How often should my cat poo?

The frequency and consistency of your cat's bowel movements can tell you a lot about their health. A healthy adult cat typically has a bowel movement once or twice a day, but kittens, older cats, or cats with health issues might deviate from this pattern. It's important to know what's normal for your cat and to be vigilant about any changes, as they could signal health issues that require veterinary attention.

If your cat starts to defecate more frequently, there are several possible causes:

1. **Dietary Changes**: If you've recently changed your cat's diet, this could be the cause. Some foods, especially those higher in fiber, can lead to more frequent defecation.

2. **Dietary Indiscretion**: Sometimes cats eat things they shouldn't, and this can irritate their digestive system, leading to increased defecation.

3. **Parasites**: Intestinal parasites like worms can cause your cat to defecate more frequently.

4. **Infections**: Bacterial or viral infections in the gastrointestinal tract can also lead to increased bowel movements.

5. **Inflammatory Bowel Disease (IBD)**: This is a chronic condition that inflames the intestines and can result in frequent bowel movements.

6. **Hyperthyroidism**: This condition, which is common in older cats, results in the thyroid gland producing too much thyroid hormone. Symptoms can include increased appetite, weight loss, and frequent bowel movements.

7. **Food Allergies or Intolerances**: Some cats are allergic or intolerant to certain ingredients in their food, leading to increased defecation.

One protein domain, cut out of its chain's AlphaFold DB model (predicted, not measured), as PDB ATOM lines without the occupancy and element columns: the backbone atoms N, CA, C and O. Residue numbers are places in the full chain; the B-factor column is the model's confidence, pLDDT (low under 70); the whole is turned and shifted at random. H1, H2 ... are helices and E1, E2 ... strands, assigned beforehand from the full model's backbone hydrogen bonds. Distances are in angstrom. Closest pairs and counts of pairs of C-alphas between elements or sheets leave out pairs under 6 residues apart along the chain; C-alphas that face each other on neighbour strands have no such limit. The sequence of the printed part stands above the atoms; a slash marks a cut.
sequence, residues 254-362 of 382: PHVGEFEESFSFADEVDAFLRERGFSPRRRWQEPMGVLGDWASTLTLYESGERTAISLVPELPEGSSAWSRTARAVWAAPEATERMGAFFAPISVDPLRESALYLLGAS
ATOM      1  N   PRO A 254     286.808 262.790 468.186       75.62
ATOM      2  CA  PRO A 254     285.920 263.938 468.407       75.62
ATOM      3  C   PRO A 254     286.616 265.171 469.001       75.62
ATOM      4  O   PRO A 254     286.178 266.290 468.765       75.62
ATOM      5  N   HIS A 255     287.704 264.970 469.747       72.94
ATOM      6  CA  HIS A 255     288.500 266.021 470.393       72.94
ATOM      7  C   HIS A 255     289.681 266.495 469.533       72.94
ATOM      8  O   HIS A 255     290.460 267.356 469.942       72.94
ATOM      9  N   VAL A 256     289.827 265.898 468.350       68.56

8. **Colitis**: Inflammation of the colon can lead to frequent, small amounts of feces, sometimes with mucus or blood.

On the other hand, if your cat is pooping less often than usual, it could be due to:

1. **Constipation**: This is a common issue in cats and can be caused by dehydration, a low-fiber diet, lack of exercise, or the ingestion of hair or foreign material.

2. **Hairballs**: Cats groom themselves and can ingest a lot of fur, which can form hairballs in their digestive tract and interfere with normal bowel movements.

3. **Obstruction**: Obstructions in the digestive tract, caused by foreign objects, tumors, or severe constipation, can reduce or stop bowel movements. This is a serious condition requiring immediate veterinary attention.

4. **Dietary Changes**: Just as certain dietary changes can lead to increased defecation, others can result in less frequent bowel movements.

5. **Medications**: Some medications can affect the frequency of bowel movements.

6. **Illness or Disease**: Certain illnesses or diseases can decrease a cat's appetite and, consequently, the frequency of their bowel movements.

7. **Stress or Behavioral Issues**: Changes in a cat's environment can lead to stress, which can affect their bowel habits.

8. **Dehydration**: Without sufficient water intake, stool can harden and make defecation less frequent.

Any significant changes in your cat's bowel movements - whether an increase or decrease - warrant attention. If you notice such changes, especially if accompanied by other signs of illness like changes in appetite or behavior, weight loss, or vomiting, it's crucial to consult a veterinarian promptly. Your cat's health and wellbeing may depend on it.